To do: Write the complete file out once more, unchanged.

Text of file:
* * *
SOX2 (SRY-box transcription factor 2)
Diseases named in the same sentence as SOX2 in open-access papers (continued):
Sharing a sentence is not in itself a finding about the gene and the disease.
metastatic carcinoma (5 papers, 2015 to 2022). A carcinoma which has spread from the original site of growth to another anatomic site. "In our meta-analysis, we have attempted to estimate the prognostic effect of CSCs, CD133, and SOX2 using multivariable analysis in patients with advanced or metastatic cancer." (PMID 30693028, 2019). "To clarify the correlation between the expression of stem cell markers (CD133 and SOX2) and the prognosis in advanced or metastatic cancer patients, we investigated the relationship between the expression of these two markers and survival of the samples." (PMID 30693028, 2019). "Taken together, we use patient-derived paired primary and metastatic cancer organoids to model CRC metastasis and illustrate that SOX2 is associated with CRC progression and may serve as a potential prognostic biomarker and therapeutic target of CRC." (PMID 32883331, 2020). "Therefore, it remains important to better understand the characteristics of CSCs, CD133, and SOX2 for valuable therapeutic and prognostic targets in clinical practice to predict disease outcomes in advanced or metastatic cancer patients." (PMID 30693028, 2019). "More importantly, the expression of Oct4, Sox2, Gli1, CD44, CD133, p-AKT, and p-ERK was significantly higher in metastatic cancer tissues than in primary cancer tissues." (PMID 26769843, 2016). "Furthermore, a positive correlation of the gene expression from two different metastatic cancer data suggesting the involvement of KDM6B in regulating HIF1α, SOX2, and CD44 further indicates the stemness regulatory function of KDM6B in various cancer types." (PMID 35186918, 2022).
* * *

SOX2 (SRY-box transcription factor 2)
Diseases named in the same sentence as SOX2 in open-access papers (continued):
Sharing a sentence is not in itself a finding about the gene and the disease.
metastatic carcinoma (5 papers, 2015 to 2022). A carcinoma which has spread from the original site of growth to another anatomic site. "In our meta-analysis, we have attempted to estimate the prognostic effect of CSCs, CD133, and SOX2 using multivariable analysis in patients with advanced or metastatic cancer." (PMID 30693028, 2019). "To clarify the correlation between the expression of stem cell markers (CD133 and SOX2) and the prognosis in advanced or metastatic cancer patients, we investigated the relationship between the expression of these two markers and survival of the samples." (PMID 30693028, 2019). "Taken together, we use patient-derived paired primary and metastatic cancer organoids to model CRC metastasis and illustrate that SOX2 is associated with CRC progression and may serve as a potential prognostic biomarker and therapeutic target of CRC." (PMID 32883331, 2020). "Therefore, it remains important to better understand the characteristics of CSCs, CD133, and SOX2 for valuable therapeutic and prognostic targets in clinical practice to predict disease outcomes in advanced or metastatic cancer patients." (PMID 30693028, 2019). "More importantly, the expression of Oct4, Sox2, Gli1, CD44, CD133, p-AKT, and p-ERK was significantly higher in metastatic cancer tissues than in primary cancer tissues." (PMID 26769843, 2016). "Furthermore, a positive correlation of the gene expression from two different metastatic cancer data suggesting the involvement of KDM6B in regulating HIF1α, SOX2, and CD44 further indicates the stemness regulatory function of KDM6B in various cancer types." (PMID 35186918, 2022).